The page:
Monday, October 29, 2007

Ambassadors of Sport

I don't follow American sport all that much. I do watch it, whenever I am in the US, but it's with absolute detachment. The kind of detachment you associate with a Will Smith summer flick. But there are some players you see who are really good at their games. So good, so natural, that even people who follow other sports, realize their talent. Kinda like Michael Jordan, Roger Federer or Tiger Woods.

Alex Rodriguez and Peyton Manning are two such talents. Manning is so good, even my wife knew his name.

Any others you can name? Any sport? Brian Lara would be my cricketing equivalent.

Friday, October 26, 2007

GSpace Puzzle

So, I go to GMail. As I am about to click enter, I see the amount of space available. I feel like an idiot to have sent the previous post.

So, I decide to do the correct thing, log out and get to Blogger and delete the post. And I see this..

Anyone else seeing this?

Thursday, October 25, 2007


Is it just me, or did Google just somehow mercifully double the space available for Gmail? My signup page says I have some 4.7 Gb available

Poker Thobda

Stephen Dubner asks an interesting question about why there's not enough desis on Poker Tables on the Freakonomics blog. My guess is it's a bit of all the reasons given in the comments by the guests & the readers. But my best guess is something like this:

Gambling at the pro level is not worth the risk for first generation immigrants from India. A large majority of Indian diaspora (I love that word) have come here by the rules. The last I heard, gambling was illegal, and has a social stigma, back home. It's just not worth it. There's just too much they have invested in their lives from the money based on their professional skills that they cannot risk losing it for the probability of making money. All they know about gambling is that Amitabh Bachchan was 'The Great Gambler'. (They ARE film watching engineering nerds after all)

Second generation immigrants (aka ABCDs) do not have such issues of battling the perception back home, since this is their home. Yet, they are still not at a critical mass level where you can see them play at the level that others play at. But it will start. Quite soon.

There's another possibility. Somewhat related, but on a tangent. The story of the normal first generation Indian immigrant really doesn't bleed. And if it bleeds, it leads. There might be a whole bunch of Indians playing there for all I know, but their story is not one of the everlasting hope that TV producers love. "Yeah, you know, I came on an F1 visa and went to Stanford, where all I could think of was how the dollar was worth 49 rupees. All I could afford was rice and beans." Yeah, right. Like that's going to get more people watch a TV show in the hope that their lives would turn.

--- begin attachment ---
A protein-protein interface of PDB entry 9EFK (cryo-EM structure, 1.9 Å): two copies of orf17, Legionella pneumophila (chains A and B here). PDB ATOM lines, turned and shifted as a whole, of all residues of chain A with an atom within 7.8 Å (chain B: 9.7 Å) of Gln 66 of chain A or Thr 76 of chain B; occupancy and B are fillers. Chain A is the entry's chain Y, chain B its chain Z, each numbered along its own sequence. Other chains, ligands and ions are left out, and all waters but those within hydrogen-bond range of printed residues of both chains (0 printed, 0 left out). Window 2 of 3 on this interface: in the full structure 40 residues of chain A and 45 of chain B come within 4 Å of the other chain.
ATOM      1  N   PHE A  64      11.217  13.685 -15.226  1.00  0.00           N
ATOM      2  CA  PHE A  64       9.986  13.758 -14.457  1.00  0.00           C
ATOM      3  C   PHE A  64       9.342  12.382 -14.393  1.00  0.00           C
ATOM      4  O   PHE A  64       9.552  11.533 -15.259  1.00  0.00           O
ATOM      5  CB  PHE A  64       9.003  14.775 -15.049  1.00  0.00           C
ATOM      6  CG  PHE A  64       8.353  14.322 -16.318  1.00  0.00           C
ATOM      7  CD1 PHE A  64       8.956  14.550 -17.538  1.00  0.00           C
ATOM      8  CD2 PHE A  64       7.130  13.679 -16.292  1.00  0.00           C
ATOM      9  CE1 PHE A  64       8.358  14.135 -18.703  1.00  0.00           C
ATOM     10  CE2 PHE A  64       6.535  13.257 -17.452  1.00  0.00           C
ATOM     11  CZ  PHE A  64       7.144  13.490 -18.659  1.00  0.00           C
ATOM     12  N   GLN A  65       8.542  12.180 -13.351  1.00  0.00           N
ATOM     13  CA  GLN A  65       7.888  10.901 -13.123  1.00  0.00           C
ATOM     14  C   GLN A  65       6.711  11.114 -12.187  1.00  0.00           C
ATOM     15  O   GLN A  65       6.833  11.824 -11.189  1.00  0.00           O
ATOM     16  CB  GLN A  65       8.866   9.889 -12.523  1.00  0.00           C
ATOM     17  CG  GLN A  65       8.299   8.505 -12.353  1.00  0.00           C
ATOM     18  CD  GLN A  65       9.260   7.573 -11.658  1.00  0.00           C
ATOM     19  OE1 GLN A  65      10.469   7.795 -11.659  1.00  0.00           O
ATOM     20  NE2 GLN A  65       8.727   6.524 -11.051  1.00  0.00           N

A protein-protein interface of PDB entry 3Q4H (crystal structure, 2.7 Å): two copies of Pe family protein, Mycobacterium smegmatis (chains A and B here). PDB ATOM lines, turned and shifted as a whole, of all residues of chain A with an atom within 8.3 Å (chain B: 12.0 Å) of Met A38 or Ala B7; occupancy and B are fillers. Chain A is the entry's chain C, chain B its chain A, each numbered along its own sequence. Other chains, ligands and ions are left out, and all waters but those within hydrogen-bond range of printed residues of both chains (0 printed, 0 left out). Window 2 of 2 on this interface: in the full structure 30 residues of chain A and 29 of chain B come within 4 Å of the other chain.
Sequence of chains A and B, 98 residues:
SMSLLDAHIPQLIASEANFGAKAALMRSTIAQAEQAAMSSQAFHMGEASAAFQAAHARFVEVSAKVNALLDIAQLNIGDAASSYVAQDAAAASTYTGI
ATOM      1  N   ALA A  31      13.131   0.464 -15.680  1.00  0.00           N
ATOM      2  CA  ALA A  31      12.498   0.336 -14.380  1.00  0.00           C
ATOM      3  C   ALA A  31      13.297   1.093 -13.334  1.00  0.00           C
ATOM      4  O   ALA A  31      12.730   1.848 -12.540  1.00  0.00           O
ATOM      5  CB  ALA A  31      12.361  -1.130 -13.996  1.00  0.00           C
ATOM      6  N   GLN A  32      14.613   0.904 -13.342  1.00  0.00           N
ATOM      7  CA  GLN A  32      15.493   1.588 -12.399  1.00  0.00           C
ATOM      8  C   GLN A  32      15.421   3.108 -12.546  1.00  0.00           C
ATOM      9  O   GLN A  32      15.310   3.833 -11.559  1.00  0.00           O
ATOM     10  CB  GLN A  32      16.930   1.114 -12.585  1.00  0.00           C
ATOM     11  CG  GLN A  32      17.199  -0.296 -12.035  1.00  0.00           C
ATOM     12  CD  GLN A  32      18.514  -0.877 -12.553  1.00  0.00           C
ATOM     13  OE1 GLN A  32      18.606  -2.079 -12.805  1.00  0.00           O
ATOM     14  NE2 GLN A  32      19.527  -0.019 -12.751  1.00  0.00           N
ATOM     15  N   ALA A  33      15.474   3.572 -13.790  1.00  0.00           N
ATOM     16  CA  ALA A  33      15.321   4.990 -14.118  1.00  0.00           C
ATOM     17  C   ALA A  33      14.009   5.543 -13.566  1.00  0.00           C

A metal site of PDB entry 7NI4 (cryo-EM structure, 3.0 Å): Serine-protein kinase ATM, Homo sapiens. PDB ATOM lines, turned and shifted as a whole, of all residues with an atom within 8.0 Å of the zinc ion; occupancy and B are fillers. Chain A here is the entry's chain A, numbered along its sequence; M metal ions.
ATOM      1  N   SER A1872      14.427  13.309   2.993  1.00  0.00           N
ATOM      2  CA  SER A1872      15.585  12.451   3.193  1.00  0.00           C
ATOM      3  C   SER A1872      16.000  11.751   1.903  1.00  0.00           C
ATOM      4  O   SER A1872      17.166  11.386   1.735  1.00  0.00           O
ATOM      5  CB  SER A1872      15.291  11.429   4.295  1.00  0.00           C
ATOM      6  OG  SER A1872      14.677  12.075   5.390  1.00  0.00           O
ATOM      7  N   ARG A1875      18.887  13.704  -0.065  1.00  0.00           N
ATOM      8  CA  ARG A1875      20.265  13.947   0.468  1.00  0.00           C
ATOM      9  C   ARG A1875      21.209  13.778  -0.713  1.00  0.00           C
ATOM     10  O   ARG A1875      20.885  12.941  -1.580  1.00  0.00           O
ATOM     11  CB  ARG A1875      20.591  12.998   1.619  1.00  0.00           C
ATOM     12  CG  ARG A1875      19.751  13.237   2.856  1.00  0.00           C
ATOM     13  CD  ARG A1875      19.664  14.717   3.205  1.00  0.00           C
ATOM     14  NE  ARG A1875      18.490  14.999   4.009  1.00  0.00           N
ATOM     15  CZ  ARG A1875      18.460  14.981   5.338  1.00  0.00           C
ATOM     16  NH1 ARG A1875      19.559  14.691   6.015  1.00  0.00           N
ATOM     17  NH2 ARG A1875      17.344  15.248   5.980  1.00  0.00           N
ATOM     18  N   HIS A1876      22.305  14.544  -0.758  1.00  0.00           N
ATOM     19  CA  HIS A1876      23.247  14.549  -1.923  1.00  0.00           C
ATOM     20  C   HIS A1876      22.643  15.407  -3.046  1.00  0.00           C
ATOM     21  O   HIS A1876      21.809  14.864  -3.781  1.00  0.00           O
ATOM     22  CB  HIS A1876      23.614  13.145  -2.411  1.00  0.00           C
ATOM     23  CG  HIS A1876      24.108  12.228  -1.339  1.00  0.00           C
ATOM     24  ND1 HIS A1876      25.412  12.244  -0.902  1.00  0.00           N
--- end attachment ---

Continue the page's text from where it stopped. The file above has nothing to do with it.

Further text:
Dumble Dry...

Meghna writes in a comment to my previous post. Here's what I found most interesting.

"I can hope that maybe they will see that being gay is not as awful as a thing as they are being told, but unfortunately, I don't think they will see it this way."

Honestly, I agree with you. I also feel it's not just your family, but probably an entire international society that is in denial. I am sure even the author recognised this, especially since the main target of the book series was children. So then can we accuse JK Rowling of deliberately keeping this away from the reading public so that the popularity of the series doesn't get affected?

But then, that's besides the point. My point was very simple. The series is so wonderfully popular, that people are creating a fantasy in their own mind for no reason at all. What difference does it make to anyone if the character was gay, or bisexual or actually a transvestite if it was not there in the books? Is it worth so much of news space and public thought?

However, Meghna, if your cousins are nine years old, I wouldn't worry so much. I'd be more worried about your uncle and aunt (i.e. their parents) who have supposedly seen the world, but are in major denial. Especially since kids have a sense of logic and propriety that is not very obvious. Simply put, imagine how you were at nine and all that you had been told, and look where you've come in the years since. If you can, surely kids of the twenty first century would not happen to take everything at face value of what their parents teach them? And I bet, if you tell these kids that Dumbledore is gay, they probably would care less.

Monday, October 22, 2007

Pulpy Fiction